Dawn King’s climate change play has a strong scenario – the youth of the future hold their parents to account in court for environmental damage. A sci-fi dystopia, the piece is an effective, well-written call to action. It’s big on ideas and, while important for all to see, perfect for a younger demographic. There’s a powerful sense of rage propelling the controlled script: this is theatre for the angry young gen.
Accountability and justice are meaty subjects. As is the impact on the planet of being a carnivore. If some of the future King imagines is far-fetched (it would seem the revolution that has occurred is the first in history to benefit the poor) the balance with what we can all imagine as the shape of things to come is good. It’s easy to guess that folk of the future will be aghast at how we live now.
Overblown touches add to a sense of urgency. But there are hitches. It could be clearer from the start what the outcome of the trials is. Also, for a piece about a generational divide, it would help to know what the date is. Is it Gen Z in the dock? Since King wants to be vague, I’ll avoid spoilers. Suffice to say that there’s a lot of drama from a tight, twisty plot. And those accused aren’t just the usual suspects.
The play also manages its young cast superbly. First, three experienced performers – Lucy Cohu, Nigel Lindsay and Sharon Small – punctuate the action. Their speeches, as their characters defend themselves, are superbly delivered. Then, under the careful direction of Natalie Abrahami, the ensemble, some of whom are very young, all acquit themselves admirably.
Fans of Heartstopper (and I spotted a few) will be pleased with performances from Will Gao and Joe Locke. The former injects some much-needed light relief, while Locke clearly revels in having a darker character to deal with. But this is an ensemble piece – great care is taken to give all 12 cast members time and the show is good at this. Twelve is a lot of characters. Some of the roles may be sketched – they represent attitudes (often, anxieties) – but King ensures all are memorable and distinct.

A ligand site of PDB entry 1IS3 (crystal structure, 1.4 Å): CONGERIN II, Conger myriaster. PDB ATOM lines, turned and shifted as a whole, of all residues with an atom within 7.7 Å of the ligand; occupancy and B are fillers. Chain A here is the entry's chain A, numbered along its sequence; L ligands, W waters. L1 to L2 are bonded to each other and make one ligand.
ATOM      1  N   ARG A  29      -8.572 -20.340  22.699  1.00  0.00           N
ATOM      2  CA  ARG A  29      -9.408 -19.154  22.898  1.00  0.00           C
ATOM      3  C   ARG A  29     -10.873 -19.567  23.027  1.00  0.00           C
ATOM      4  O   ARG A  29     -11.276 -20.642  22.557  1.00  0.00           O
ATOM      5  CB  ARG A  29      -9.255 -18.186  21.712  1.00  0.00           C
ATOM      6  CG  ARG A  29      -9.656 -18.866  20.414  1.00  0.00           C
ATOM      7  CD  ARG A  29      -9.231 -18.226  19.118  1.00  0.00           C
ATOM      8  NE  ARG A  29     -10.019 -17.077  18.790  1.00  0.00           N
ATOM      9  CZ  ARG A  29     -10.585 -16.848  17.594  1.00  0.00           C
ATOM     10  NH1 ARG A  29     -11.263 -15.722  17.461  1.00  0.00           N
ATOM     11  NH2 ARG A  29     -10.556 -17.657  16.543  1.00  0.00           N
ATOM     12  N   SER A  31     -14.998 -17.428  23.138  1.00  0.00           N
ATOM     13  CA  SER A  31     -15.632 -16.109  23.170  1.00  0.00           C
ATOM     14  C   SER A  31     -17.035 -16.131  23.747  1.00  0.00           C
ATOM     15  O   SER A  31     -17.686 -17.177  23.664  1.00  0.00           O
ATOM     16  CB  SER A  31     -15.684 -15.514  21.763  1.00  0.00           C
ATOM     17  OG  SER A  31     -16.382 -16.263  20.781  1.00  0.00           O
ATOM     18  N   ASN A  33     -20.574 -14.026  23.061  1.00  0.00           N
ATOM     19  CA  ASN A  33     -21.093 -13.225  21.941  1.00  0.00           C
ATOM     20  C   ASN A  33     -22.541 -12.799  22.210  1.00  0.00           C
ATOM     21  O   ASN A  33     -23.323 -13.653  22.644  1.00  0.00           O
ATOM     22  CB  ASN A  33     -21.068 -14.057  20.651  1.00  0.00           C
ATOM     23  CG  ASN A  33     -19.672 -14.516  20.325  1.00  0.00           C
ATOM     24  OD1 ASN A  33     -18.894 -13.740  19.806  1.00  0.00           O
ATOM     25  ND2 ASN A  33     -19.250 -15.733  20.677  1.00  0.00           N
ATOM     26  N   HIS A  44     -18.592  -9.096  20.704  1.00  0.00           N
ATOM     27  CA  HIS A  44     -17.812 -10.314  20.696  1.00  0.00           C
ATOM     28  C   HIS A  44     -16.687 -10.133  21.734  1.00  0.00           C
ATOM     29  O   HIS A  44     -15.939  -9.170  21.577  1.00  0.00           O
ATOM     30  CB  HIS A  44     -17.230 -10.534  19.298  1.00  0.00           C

Honor Kneafsey as Ren is the central role, the strongest written character with a performance to match. Jowana El-Daouk also stands out for a streak of ruthlessness combined with a hatred of “dinosaur” elders – an internal conflict that is important. King has an uncanny ability to show and balance the conviction and anger of youth. The mischievous Tomaz intrigues most and Charlie Reid’s energetic performance of this lethargic character (not easy) is good. The role brings home how young those in charge are in the story.
But are they really running things? There’s a lot unspoken in The Trials, which King plays with and could extrapolate. The jurors can ask for help… but from who? Do these witch hunts have a darker purpose? Is there some kind of catharsis going on? Or is it all about resources being scarce? With more big ideas bubbling away, this Utilitarian future comes under question. Avoiding easy answers, King has a fine play that is bleak, but undeniably absorbing.
Until 27 August 2022
Photos by Helen Murray